Kyrie is not an evil man. Kyrie has so much goodness in his heart. You see that in the number of social causes he has supported, such as the KAI Family Foundation. But the more he raises issues that he cannot support eloquently, the more he loses his credibility. He must learn to study his advocacies more closely, lest he embarrass himself and the people he claims he represents. He is a talented person. With a lot of followers in social media. He needs to understand that he has a responsibility to guide these people properly.
The team’s performance will depend on Kyrie’s status and its effect on team chemistry. If New York’s COVID mandate softens up, then Kyrie will be able to play full-time. But it doesn’t end there. How will his part-time play right now affect team chemistry? Who takes the alpha-dog role in the team? Unless they’re able to resolve these issues, then expect the Nets to be just another bystander watching the title fight from the sidelines.
The Nets have been clawing and scratching to get a chance at that elusive crown. Durant and Harden have had to work double-time to keep the team in contention. To have Kyrie play in only half the games mocks the very essence of teamwork.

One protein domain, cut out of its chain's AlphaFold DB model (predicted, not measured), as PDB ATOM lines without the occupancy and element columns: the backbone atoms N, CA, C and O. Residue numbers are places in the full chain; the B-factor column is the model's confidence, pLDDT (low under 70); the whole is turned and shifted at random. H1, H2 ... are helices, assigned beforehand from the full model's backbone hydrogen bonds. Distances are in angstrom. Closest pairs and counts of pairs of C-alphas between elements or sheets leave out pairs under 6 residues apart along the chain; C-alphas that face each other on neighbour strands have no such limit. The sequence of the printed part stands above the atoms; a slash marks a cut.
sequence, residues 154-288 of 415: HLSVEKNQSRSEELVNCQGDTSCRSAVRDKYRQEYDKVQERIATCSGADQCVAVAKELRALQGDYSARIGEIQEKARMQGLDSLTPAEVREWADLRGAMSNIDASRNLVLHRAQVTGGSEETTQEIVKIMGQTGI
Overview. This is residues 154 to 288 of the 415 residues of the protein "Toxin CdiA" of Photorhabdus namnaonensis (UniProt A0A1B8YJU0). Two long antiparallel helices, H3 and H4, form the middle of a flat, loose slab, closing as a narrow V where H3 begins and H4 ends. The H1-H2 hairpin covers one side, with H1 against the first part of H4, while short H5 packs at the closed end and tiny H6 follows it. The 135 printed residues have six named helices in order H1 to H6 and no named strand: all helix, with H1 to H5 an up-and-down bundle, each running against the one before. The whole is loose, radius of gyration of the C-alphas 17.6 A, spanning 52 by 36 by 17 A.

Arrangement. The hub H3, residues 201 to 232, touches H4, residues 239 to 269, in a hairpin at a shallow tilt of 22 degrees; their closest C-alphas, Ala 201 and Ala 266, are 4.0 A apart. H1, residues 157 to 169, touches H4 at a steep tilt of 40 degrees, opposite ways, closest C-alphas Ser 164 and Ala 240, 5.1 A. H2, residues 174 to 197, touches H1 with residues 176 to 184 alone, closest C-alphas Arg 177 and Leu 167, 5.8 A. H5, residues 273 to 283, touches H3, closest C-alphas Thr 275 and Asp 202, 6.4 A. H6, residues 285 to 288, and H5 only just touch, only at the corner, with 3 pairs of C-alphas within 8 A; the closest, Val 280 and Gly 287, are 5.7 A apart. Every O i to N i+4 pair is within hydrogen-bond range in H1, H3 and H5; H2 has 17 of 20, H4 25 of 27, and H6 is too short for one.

What is evident at this point is that – despite the credentials and the overflowing talent – all is not well in the Nets’ locker room. And it will take a super effort – and a lot of sacrifice from all sides – to successfully traverse this emotional minefield that threatens to blow up the Nets’ locker room.
Welcome to the excitement and glitz of the NBA Playoffs. We are now down to the last eight teams in the NBA. The top sixteen
Team chemistry. The abundance of talent in a team will not necessarily translate to a successful campaign. First, players must learn to accept each other, must enjoy playing together, must genuinely root for each other.